Schools’ pandemic spending boosted tech companies. Did it help US students?

Category: Education/Family


Unlocking Word Meanings

Read the following words/expressions found in today’s article.

  1. illuminate / ɪˈlu məˌneɪt / (v.) – to explain something that is difficult to understand

    I read a university study illuminating the problem.

  2. array / əˈreɪ / (n.) – a large group or collection of something

    The museum has an impressive array of paintings.

  3. merit / ˈmɛr ɪt / (n.) – a good or important quality of something that makes it worthy of praise, recognition, or reward

    The company recognizes the merit of Jenny’s hard work by giving her a bonus.

  4. equity / ˈɛk wɪ ti / (n.) – a situation in which something, such as money, is given or spent in a fair and reasonable manner

    Public healthcare insurance is given to citizens based on equity.

  5. rationale / ˌræʃ əˈnæl / (n.) – a set of reasons or explanations why a certain decision or action is made

    The rationale for using this teaching method is to encourage students to be confident.


Read the text below.

An Associated Press (AP) analysis of public records found many of the largest school systems spent tens of millions of dollars in pandemic money on software and services from tech companies, including licenses for apps, games, and tutoring websites.

Schools, however, have little or no evidence the programs helped students. Some of the new software was rarely used.

The AP asked the nation’s 30 largest school districts for contracts funded by federal pandemic aid. About half provided records illuminating an array of software and technology, collectively called “edtech.”

Clark County schools in the Las Vegas area, for one, signed contracts worth at least $70 million over two years with 12 education technology consultants and companies. They include Achieve3000 (for a suite of learning apps), Age of Learning (for math and reading acceleration), Paper (for virtual tutoring), and Renaissance Learning (for learning apps Freckle and MyON).

“That money went to a wide variety of products and services, but it was not distributed on the basis of merit or equity or evidence,” said Bart Epstein, founder and former CEO of EdTech Evidence Exchange, a nonprofit that helps schools make the most of their technology. “It was distributed almost entirely on the strength of marketing, branding, and relationships.”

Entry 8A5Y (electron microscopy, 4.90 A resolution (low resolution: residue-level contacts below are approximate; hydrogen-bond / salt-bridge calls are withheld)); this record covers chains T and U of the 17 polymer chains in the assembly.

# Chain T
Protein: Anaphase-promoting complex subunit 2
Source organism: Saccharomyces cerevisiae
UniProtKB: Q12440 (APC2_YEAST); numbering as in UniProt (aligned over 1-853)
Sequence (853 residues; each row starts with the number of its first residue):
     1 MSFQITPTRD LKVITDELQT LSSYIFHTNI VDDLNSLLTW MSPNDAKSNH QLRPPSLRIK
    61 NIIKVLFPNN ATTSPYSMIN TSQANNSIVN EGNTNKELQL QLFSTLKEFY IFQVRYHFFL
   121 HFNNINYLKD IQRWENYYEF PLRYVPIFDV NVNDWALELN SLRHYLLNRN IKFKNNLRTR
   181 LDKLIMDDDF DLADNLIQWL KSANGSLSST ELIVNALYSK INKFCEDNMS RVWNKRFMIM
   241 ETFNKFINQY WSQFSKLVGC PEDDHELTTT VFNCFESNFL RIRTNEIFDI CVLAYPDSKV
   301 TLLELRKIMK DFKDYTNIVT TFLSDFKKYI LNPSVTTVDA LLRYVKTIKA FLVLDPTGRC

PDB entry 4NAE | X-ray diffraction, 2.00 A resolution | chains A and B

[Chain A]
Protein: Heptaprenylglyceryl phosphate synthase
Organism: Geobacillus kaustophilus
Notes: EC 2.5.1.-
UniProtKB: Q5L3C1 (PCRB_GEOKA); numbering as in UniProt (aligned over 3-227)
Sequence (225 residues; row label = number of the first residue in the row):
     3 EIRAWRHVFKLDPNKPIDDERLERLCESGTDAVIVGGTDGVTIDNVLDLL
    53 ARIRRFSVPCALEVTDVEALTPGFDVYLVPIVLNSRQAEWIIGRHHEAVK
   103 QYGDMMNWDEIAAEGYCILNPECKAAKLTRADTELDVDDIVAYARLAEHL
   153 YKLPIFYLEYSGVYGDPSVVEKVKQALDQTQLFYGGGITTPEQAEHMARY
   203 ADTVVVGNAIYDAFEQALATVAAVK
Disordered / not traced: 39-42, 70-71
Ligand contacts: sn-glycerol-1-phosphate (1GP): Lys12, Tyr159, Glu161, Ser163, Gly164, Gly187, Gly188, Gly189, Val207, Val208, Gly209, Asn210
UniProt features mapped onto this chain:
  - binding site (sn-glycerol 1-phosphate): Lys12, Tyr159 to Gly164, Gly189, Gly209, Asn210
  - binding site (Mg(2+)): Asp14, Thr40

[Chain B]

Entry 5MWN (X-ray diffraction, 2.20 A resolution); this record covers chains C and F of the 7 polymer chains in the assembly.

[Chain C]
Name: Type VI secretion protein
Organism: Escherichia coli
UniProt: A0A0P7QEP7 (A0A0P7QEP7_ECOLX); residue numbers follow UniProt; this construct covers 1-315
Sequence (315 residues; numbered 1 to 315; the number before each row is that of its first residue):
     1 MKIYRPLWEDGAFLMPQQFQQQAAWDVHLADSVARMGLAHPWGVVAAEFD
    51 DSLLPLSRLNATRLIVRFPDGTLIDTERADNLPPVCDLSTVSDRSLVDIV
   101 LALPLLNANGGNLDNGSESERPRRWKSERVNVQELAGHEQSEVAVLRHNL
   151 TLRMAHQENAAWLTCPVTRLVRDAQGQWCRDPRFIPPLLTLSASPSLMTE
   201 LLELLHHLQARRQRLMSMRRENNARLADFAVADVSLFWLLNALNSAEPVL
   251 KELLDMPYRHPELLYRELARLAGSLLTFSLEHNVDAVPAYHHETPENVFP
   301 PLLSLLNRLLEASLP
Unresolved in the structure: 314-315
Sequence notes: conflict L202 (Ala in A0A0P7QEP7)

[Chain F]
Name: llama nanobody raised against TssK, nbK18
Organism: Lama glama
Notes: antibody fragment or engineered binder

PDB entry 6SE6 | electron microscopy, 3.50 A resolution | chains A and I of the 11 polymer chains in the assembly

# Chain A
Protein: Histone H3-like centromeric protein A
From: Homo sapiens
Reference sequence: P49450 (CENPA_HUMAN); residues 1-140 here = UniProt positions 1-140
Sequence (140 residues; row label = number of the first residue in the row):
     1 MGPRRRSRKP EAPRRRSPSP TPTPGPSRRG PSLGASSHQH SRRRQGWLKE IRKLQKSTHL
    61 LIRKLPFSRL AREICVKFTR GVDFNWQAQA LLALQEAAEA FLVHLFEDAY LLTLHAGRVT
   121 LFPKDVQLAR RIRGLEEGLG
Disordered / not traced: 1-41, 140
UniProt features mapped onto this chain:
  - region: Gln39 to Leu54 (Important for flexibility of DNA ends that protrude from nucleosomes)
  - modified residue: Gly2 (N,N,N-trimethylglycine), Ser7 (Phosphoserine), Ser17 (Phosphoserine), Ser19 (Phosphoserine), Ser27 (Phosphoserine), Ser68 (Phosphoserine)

The Education Department urges schools to use technology with a proven track record and offers a rating system to assess a product’s evidence. The lowest tier is a relatively easy target: Companies must “demonstrate a rationale” for the product, with plans to study its effectiveness. Yet studies find the vast majority of popular products fail to hit even that mark.

Some districts plan to pull back contracts that didn’t work and expand those that did.

Some Las Vegas parents say software shouldn’t be a priority in a district with issues including aging buildings and more than 1,100 teacher vacancies. “What’s the point of having all this software in place when you don’t even have a teacher to teach the class? It doesn’t make sense,” said Lorena Rojas, who has two teens in the district.

Chris Ryan, a former edtech marketer, said that at the end of the day, no technology can guarantee results. “It’s like the Wild West, figuring this out,” he said. “And if you take a huge step back, what really works is direct instruction with a kid.”

This article was provided by The Associated Press.

Viewpoint Discussion

Enjoy a discussion with your tutor.

Discussion A

  • Lorena Rojas said that it is pointless to have edtech in schools if there aren’t any teachers teaching the class. Do you agree with this? Why or why not? What do you think students will be like if they are receiving more instruction through edtech than from their teachers directly? Discuss.
  • Do you think the use of technology is really necessary in today’s education? How necessary do you think it is? Discuss.

Discussion B

  • Millions of dollars were spent on edtech that has not been proven helpful and is rarely used by schools today. What do you think should be done to ensure that schools would spend money on useful technology (ex. do a testing period, allow a refund for ineffective apps)? Discuss.
  • In your country, what area of education should the government invest in (ex. school facilities, teacher recruitment)? Why? Discuss.